OKLAHOMA CITY —
An Oklahoma bill that would call for a convention to propose a balanced budget amendment to the U.S. Constitution is likely dead for this year's legislative session, the measure's sponsor said Tuesday as the latest deadline for automatic federal budget cuts nears.
Rep. Gary Banz's bill called for Oklahoma to support a proposal by conservatives that the federal government not be able to spend more each year than it takes in revenue. When the House States' Rights Committee didn't take the measure up at its last meeting, Banz pulled it from the agenda himself, so the proposal is unlikely to resurface unless the Legislature brings it up as a nonbinding resolution.
"There's just not enough consensus at this point to really push the issue," the Midwest City Republican told The Associated Press in a phone interview. "We've just got more work to do to make sure everyone understands what's fact and what's fiction."
He said he will keep pushing the idea that the federal government must limit its spending.
The bill, if passed, would have made Oklahoma one of several states to call for a constitutional convention to formulate a balanced budget amendment. Two-thirds of the states — 34 — would have to make such a call for a convention to occur, which hasn't happened since the Constitution's inception.
Opponents of a balanced budget amendment say spending cuts, if they must happen, should be more gradual than the amendment would allow or should be up to a vote.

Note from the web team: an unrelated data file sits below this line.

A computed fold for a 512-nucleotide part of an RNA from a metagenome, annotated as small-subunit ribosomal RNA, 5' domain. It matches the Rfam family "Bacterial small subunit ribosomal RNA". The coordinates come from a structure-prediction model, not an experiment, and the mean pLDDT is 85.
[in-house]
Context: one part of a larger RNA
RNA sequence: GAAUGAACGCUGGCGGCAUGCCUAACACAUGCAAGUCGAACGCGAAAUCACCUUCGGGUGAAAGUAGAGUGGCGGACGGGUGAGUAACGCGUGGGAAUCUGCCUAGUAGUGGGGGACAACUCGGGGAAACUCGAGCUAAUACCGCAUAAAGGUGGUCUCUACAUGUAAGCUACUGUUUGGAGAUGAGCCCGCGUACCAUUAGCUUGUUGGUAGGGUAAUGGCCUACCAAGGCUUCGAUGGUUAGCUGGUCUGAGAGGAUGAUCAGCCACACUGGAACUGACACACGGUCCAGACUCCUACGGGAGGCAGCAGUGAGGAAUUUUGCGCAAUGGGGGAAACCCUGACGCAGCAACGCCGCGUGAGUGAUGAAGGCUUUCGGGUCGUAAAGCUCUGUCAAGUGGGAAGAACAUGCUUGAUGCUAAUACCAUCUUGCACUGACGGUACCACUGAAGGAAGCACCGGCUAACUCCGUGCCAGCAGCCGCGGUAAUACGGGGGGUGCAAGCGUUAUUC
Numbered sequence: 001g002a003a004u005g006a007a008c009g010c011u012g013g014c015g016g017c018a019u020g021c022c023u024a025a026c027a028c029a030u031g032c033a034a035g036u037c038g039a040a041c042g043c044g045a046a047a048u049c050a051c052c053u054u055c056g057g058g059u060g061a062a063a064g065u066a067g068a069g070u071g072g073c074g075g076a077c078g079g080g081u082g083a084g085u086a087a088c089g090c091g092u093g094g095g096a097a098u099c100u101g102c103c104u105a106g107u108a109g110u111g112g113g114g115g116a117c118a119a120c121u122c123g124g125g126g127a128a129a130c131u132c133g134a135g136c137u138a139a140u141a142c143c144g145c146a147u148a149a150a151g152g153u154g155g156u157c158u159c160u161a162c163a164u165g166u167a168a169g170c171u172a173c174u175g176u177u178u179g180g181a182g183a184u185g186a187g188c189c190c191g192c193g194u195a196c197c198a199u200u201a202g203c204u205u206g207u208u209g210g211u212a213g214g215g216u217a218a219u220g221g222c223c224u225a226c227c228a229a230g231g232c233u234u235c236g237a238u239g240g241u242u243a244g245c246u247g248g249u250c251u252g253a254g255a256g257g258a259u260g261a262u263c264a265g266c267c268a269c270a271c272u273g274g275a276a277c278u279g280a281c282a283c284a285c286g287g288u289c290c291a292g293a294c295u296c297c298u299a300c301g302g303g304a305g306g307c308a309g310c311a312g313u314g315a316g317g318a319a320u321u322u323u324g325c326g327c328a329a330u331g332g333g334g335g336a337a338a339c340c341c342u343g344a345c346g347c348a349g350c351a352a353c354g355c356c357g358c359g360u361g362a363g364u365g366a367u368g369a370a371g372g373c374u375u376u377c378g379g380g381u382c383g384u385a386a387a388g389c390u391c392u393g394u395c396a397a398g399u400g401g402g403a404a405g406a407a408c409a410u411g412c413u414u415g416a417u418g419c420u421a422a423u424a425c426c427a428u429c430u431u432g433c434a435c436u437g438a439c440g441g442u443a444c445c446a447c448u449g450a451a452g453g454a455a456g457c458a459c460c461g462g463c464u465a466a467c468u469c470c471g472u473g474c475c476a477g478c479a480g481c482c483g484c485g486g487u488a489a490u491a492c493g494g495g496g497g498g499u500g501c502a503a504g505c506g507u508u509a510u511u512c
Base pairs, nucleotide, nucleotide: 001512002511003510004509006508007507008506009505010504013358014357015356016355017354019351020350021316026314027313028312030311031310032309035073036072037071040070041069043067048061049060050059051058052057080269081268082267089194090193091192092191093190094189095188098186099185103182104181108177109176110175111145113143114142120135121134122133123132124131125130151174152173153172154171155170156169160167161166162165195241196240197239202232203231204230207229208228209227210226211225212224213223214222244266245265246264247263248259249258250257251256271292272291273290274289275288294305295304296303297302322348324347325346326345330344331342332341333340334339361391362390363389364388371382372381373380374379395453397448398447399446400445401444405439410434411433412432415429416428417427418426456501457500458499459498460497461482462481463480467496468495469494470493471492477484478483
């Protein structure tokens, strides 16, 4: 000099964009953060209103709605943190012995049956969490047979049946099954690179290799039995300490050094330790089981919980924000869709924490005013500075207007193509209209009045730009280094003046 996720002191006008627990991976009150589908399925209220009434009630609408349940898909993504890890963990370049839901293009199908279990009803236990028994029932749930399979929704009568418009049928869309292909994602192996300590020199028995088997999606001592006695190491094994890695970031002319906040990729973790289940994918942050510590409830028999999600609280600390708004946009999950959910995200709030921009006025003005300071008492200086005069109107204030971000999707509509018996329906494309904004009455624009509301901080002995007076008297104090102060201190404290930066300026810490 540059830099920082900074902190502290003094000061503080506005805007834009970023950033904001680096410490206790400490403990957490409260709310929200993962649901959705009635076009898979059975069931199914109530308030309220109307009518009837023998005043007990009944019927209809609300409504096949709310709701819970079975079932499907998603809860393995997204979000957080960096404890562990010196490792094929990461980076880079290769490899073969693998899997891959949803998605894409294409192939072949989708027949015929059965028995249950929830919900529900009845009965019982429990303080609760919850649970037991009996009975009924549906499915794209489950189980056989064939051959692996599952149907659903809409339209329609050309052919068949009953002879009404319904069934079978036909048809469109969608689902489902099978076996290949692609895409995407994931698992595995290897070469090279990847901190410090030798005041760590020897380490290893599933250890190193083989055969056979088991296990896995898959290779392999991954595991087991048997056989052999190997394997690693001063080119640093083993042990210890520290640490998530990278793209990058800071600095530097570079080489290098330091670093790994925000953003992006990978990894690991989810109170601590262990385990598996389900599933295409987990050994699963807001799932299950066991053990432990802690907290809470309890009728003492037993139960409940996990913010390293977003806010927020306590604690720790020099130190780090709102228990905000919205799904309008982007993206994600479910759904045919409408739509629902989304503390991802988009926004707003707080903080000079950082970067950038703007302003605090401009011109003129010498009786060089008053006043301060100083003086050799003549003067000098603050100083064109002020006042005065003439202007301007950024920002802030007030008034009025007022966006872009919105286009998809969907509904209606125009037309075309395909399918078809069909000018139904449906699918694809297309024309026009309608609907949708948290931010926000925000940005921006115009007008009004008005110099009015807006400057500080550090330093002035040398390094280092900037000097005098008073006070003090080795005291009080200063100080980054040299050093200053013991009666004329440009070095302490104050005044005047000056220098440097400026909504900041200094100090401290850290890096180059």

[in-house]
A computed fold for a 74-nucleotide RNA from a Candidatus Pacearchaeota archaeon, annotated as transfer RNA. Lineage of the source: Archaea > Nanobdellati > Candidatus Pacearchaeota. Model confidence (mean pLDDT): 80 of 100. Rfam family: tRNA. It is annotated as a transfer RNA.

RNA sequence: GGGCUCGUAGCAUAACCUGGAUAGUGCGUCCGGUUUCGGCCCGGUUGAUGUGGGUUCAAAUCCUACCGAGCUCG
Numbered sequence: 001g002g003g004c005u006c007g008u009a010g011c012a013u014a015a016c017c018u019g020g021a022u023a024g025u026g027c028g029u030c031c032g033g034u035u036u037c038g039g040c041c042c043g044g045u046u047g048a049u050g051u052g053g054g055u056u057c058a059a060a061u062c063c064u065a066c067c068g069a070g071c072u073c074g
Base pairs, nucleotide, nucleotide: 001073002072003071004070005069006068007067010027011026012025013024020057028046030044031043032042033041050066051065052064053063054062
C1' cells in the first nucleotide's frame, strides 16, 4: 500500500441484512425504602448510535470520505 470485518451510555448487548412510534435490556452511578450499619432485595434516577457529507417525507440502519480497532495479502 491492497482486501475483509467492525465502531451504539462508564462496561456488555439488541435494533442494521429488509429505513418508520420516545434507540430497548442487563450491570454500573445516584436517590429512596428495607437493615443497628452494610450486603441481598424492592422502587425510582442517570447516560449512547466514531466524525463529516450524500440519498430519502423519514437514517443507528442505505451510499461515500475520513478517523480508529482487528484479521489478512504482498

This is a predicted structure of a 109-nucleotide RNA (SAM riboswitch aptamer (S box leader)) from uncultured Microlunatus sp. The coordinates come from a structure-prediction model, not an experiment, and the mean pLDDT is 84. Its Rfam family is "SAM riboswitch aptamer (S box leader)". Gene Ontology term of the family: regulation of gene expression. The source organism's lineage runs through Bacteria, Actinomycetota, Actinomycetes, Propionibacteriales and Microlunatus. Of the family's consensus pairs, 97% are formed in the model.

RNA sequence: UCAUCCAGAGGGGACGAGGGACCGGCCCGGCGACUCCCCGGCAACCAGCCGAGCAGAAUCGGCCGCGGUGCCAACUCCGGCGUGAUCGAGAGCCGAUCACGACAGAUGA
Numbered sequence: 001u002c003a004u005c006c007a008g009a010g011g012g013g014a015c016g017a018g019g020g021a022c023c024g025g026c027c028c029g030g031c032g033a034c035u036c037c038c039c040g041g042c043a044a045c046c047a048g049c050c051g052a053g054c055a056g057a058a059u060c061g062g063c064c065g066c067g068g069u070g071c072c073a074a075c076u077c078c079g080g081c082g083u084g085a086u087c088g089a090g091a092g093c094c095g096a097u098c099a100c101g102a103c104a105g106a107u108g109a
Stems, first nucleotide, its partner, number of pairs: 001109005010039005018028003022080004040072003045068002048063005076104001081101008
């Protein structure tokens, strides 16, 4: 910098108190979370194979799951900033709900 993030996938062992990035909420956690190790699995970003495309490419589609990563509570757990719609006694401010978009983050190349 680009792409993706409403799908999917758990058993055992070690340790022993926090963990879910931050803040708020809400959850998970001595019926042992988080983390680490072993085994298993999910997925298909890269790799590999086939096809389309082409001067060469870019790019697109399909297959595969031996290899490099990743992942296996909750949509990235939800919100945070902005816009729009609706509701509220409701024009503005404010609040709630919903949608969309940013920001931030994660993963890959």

Because of this, no one knows for sure how a convention would work. Many in Oklahoma and elsewhere fear a so-called "runaway convention" that could propose sweeping changes to the Constitution, Banz said. He also proposed — then pulled — a companion bill designed to prevent an Oklahoma delegation from voting for anything other than what the Legislature approved.
The number of states calling for a convention is in dispute. Michael Bird, a National Conference of State Legislatures policy analyst, said 29 states currently have that call on the books. Banz put the number at 17.
John Harrison, a constitutional law professor at the University of Virginia, said even if the number of states calling for a constitutional convention doesn't reach 34, that possibility was enough to make Congress propose the 17th Amendment, which says U.S. senators are elected by a common vote.
He said the whole idea of a constitutional convention is that "sometimes Congress is the problem."
Banz said he firmly supports that notion.
"We can't afford to wait 30 or 40 years hoping that Congress will be willing to discipline itself," he said. "I'm a whole lot more concerned about what I know to be true, and that is the fiscal tsunami that's heading our way if we don't right this ship."
Copyright The Associated Press